In our never-ending quest to push boundaries and/or to cheese off Internet Car Experts, the 24 Hours of Lemons has created a new class for full-electric vehicles. Best as we can tell, the Lemons Electric Class Presented by AltThusiast is the first time all-electric race cars will go head-to-head against internal combustion machines in endurance racing.
The key bits of this new electric race car class are:
The first all-electric vehicle to win a Lemons race overall will be paid 1 million nickels. That means your electric race car can earn 50 grand cash. That comes out to roughly 5½ tons of money, if you’re curious.
To date, the 24 Hours of Lemons has featured two attempts at running an electric race car. The first came from Texas racers Hoonatic Racing. In their first attempt, the team’s Datsun 1600—powered by a forklift powertrain—managed a top speed of about 12 miles per hour. That’s not an exaggeration and they were forced to pack it up at MSR Houston in 2013 after 26 laps for being dangerously slow.
The Hoonatic crew spent a year improving both the motor and battery charging. The revamped car entered the MSR race the following year. While it proved much faster with a top speed pushing 50 mph, Lemons safety people banned team’s sketchy homebuilt “supercharger” setup after…26 laps. Consider these an example of how not to pursue the Million-Nickel Prize.
Duff Beer Racing have hung around Lemons for most of a decade. Their Honda Civic proved a great platform to learn the ropes in Lemons, but the team soon found a reliable, good-handling car boring. Instead, they build a Jet Electrica 007, a(n ostensibly) factory-built electric-car conversion from the early 1980s. Like Hoonatic’s revised electric car, the Plymouth-Horizon TC3-based Jet Electrica topped out around 50 mph.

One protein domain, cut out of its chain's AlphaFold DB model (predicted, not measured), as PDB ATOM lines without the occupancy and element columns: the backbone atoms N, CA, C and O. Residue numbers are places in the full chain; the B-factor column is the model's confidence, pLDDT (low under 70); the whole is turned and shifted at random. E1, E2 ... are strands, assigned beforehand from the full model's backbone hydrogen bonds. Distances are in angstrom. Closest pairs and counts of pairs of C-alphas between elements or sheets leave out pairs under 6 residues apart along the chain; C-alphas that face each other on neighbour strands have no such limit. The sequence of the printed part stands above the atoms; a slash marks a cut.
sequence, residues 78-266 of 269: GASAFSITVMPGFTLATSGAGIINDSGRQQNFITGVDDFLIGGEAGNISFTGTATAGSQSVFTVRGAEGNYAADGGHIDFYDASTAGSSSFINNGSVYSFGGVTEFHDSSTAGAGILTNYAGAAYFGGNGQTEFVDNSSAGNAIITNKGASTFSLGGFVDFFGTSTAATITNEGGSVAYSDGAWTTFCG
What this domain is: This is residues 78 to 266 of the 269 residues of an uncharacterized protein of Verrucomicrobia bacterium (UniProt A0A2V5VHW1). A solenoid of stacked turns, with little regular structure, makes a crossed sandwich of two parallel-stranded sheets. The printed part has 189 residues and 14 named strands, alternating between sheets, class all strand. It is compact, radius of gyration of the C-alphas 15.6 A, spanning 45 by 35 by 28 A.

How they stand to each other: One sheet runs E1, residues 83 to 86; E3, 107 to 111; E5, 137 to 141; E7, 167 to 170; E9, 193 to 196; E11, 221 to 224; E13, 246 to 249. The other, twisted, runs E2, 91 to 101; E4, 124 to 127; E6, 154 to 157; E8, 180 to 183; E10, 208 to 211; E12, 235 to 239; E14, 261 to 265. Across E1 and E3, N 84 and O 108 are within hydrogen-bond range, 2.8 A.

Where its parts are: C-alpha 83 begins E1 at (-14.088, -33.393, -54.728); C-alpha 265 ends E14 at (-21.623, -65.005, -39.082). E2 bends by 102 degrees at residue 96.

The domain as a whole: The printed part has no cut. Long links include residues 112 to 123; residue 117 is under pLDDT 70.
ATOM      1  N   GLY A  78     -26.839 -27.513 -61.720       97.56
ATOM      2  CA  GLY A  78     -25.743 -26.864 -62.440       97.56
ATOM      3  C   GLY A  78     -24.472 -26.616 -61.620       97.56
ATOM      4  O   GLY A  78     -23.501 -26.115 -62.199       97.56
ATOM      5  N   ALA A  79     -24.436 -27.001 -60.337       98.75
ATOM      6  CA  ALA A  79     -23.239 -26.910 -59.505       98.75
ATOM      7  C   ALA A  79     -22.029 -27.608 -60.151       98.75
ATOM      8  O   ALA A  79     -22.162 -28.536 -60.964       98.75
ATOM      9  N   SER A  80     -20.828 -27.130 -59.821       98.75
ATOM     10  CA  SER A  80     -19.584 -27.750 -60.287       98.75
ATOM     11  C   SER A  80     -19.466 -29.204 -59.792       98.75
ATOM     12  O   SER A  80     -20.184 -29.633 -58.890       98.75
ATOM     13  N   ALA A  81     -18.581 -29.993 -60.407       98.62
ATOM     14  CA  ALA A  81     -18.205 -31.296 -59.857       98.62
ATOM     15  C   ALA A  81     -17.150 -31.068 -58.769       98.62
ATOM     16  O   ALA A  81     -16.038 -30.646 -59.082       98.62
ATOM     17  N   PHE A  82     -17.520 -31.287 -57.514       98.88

The Duff Beer guys have also revised their vehicle to include a battery swap once the batteries run out of juice. Unfortunately, they have to charge the batteries with a generator. At Carolina Motorsports Park, that amount of voltage draws the attention of the local fire-ant population. The oft-ant-bitten team managed to complete as many as 170 laps at a race and won Lemons’ (former) top prize, the Index of Effluency.
Of course, the gap is substantial between running 170 laps on electric power only and winning a Lemons race overall. But hey, Lemons racers tend to be a shockingly intelligent group (despite outward appearances). We have no doubt we’ll see some really fantastic attempts at the dump truck fulla nickels.
For more on the surprisingly unsavory birth of all-electric endurance racing, see Section 3.L of the Rulebook (above) and visit AltThusiast.com.